Do Beijing and Hong Kong officials really know what they’re up against? Those millions of people who have taken to the streets over the past seven weeks aren’t ordinary protesters. They are the product of a city that is tough to live in, that was created and shaped by forebears who were even more resilient.
Pampered senior officials with luxury government-provided housing and cars, hefty salaries, reasonable working conditions and generous pensions aren’t likely to relate
to ordinary Hongkongers. The squeezed
living, unaffordable rents
, crowded commutes and long working hours
of the majority are foreign to those who formulate the policies that govern Hong Kong. They would therefore have little, if any, comprehension of what is driving people onto the streets and the anger that has been mounting. Ignoring and doing nothing to placate is bad enough; trying to shut down avenues
of protest and silence will only lead to disaster.
Government attention has been on the minority
who have crossed the boundaries of peaceful protest to clash with police and vandalise. But while the actions of the mostly young protesters – glaringly the breaking into and trashing of the Legislative Council
chamber and spraying graffiti on the walls of Beijing’s representative office in the city, have been condemned by authorities
– they generally have the support
of their fellow demonstrators.
That is a sign of just how much trust and respect have been lost by officials and police. Winning back faith will take more than vague promises or a policy address
by Chief Executive Carrie Lam Cheng Yuet-ngor that involves cash handouts
There is, after all, a list of demands
that remain unanswered. Withdrawal of the extradition bill that is at the root of the crisis is just one among many; Lam having declared it “ dead
” is not assurance enough that it won’t be revived. Independent inquiries
have been called for over alleged police excesses at protests and into the events at Yuen Long MTR station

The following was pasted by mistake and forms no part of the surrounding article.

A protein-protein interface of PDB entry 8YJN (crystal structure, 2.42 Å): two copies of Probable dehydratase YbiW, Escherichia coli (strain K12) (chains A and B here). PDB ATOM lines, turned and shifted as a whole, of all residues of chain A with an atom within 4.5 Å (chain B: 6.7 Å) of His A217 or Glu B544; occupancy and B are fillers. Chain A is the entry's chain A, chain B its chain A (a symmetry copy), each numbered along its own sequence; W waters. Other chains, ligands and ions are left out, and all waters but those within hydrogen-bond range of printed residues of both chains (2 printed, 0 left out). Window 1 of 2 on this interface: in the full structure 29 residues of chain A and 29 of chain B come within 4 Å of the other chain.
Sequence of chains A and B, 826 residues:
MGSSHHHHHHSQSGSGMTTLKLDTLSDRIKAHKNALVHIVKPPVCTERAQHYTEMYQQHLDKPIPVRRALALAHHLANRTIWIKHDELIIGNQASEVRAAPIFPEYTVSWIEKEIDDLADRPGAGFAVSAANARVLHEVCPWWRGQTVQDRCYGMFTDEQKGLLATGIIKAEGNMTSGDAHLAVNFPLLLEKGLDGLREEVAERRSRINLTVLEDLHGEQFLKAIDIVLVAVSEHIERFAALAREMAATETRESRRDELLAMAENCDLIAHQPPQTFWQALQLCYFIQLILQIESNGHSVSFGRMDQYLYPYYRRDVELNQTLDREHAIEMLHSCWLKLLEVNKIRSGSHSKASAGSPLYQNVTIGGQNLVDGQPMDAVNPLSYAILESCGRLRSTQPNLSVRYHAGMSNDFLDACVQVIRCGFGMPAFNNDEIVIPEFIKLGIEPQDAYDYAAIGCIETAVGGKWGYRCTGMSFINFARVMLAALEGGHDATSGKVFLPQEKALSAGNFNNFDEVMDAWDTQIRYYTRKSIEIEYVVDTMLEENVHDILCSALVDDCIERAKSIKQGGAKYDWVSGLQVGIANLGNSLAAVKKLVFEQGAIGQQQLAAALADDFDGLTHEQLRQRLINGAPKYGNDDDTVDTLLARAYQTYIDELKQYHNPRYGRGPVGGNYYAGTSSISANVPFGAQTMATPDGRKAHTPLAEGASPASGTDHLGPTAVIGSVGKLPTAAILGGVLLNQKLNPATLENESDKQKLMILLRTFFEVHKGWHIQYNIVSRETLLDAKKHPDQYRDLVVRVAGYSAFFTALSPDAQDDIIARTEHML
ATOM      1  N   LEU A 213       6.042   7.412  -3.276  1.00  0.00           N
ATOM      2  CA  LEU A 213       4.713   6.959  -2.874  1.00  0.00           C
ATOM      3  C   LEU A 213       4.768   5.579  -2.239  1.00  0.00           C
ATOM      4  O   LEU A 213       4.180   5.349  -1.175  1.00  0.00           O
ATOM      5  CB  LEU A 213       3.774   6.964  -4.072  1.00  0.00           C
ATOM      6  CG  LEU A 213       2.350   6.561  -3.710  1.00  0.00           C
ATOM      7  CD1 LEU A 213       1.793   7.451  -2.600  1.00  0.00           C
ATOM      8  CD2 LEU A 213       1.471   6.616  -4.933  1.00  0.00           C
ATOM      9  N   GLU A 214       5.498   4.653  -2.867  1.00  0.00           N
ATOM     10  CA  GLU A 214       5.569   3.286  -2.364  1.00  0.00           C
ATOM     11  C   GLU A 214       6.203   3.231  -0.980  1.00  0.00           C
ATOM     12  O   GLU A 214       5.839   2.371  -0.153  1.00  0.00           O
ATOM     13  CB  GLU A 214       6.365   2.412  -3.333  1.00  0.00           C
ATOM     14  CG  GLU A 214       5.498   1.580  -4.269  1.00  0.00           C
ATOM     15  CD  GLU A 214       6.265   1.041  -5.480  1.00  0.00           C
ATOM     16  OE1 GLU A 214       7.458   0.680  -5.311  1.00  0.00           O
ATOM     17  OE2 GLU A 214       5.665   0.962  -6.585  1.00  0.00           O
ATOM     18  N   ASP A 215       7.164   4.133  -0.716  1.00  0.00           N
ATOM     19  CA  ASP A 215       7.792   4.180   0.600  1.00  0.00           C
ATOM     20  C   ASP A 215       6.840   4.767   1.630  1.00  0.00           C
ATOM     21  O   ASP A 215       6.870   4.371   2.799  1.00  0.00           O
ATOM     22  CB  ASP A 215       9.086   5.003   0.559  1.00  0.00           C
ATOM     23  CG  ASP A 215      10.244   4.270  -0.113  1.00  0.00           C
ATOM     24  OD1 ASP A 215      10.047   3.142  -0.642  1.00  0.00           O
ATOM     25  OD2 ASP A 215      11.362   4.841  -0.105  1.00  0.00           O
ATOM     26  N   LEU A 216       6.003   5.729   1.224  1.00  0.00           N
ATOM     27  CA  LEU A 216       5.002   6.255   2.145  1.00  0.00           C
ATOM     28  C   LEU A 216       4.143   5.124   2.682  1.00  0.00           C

on July 21, when 45 people were injured in an attack by dozens of white-shirted men said to have triad links.
These are easy enough to accede to, but the other requests can’t so easily be granted. They include Lam’s resignation, amnesty for arrested protesters, universal suffrage and affordable housing. The freeing of two police officers
and reduced sentences for five others by an appeal court judge over the beating of an activist involved in the Occupy movement in 2014
only adds fuel to the fire.
It may be tempting for authorities to continue on their path, condemning the violence and disregarding the peaceful protesters and their demands. But that is a recipe for disaster, given the backgrounds of the demonstrators. They are from all walks of life, but they know the challenges and difficulties of Hong Kong living. They don’t want to give up what freedoms they have and expect the government to use its wealth – technically, their wealth as taxpayers and citizens – to improve circumstances and lives.
Hongkongers are resourceful and ingenious. Those characteristics come from present circumstances, but also history – a society devastated by Japanese occupation
during the second world war, that absorbed a flood of refugees
from China’s civil war, and through hard work, created one of the world’s great cities. They deal with
what life throws at them and, while they like to complain, are tolerant. But abuse and misuse of power by authorities is not something they will stand for.
Beijing is fond of warning that there is a line that can’t be crossed; for Hongkongers, Lam’s administration crossed a line by trying to force into law
the extradition bill.
If the government thinks citizens can be scared off by thugs, beaten down by force and willing to have their voices silenced, it is mistaken. Hong Kong people are simply too resilient for that.
Peter Kammerer is a senior writer at the Post
This article appeared in the South China Morning Post print edition as: Every day is a struggle in city of hard knocks